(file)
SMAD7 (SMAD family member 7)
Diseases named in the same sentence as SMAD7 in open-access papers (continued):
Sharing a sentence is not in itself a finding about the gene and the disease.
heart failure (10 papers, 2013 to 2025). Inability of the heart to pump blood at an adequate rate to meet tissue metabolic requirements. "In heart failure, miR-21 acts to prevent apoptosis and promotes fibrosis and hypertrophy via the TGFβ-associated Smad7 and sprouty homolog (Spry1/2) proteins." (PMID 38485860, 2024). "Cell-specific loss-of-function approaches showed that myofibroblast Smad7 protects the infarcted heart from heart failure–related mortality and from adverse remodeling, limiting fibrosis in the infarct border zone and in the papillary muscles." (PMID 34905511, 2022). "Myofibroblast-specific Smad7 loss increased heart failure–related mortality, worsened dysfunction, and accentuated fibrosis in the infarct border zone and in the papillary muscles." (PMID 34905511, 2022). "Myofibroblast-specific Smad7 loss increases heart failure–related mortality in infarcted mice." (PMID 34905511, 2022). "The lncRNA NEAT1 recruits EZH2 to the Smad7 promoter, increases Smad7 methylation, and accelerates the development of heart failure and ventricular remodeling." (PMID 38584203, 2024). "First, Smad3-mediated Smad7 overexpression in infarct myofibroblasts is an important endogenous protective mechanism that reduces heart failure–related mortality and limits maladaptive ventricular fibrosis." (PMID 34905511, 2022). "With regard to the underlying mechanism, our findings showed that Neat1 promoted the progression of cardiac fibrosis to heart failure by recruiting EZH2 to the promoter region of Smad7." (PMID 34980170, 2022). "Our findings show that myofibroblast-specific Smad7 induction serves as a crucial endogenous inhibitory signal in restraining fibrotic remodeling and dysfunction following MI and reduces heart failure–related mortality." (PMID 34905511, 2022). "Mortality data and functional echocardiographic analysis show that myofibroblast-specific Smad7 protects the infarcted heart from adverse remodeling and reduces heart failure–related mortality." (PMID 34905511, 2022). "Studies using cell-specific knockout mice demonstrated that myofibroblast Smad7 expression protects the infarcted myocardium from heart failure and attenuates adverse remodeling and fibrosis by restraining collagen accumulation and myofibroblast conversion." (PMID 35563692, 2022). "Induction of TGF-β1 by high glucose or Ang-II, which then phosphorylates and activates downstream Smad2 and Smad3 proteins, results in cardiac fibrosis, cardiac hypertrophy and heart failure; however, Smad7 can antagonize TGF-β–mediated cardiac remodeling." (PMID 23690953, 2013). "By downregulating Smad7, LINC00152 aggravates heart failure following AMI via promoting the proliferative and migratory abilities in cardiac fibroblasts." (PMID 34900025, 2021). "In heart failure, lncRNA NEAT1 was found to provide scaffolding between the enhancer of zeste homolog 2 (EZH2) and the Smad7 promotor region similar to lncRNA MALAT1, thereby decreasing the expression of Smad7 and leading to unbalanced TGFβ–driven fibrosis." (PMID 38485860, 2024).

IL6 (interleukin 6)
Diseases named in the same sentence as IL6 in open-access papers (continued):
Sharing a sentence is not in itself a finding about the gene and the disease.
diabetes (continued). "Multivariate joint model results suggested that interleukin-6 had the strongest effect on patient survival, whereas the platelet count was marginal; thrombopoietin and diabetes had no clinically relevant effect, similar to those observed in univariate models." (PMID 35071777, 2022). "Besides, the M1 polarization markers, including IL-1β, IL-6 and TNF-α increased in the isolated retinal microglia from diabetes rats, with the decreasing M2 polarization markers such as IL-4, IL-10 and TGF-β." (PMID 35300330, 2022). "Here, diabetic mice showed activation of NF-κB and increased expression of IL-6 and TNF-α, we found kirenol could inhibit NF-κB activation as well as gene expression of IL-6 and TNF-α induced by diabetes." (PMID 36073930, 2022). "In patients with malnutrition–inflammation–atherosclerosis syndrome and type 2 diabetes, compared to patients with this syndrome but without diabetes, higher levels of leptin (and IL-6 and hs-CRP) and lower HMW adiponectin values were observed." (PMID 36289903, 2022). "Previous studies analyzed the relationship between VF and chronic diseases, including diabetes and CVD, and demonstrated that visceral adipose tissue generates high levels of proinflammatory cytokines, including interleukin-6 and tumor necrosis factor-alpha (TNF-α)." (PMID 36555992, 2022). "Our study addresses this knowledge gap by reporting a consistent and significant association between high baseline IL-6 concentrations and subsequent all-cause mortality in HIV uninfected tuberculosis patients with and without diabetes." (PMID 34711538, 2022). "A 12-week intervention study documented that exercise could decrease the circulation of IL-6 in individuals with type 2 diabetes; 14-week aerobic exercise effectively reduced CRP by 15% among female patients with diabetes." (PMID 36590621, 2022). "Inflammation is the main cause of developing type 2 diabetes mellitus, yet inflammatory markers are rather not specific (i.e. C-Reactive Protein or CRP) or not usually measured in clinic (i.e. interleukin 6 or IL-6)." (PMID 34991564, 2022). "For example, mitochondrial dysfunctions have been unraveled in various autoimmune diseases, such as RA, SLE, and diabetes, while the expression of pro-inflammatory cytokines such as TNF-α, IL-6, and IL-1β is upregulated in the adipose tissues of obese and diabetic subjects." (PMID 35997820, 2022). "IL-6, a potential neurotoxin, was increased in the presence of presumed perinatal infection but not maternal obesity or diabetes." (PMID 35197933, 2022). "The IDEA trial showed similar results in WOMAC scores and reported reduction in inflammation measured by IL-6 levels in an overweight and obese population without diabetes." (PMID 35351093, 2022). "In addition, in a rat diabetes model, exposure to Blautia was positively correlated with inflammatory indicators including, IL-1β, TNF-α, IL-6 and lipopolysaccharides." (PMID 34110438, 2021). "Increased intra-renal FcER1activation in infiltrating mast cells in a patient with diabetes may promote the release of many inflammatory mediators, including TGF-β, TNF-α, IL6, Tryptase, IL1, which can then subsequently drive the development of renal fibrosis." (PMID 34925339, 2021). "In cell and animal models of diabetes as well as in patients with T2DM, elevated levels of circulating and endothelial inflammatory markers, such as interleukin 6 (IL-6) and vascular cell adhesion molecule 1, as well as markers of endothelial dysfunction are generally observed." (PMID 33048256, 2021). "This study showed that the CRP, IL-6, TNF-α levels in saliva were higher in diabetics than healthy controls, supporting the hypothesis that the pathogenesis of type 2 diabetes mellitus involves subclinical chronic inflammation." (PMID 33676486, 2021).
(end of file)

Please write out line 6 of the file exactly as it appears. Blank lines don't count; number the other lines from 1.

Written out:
Diseases named in the same sentence as IL6 in open-access papers (continued):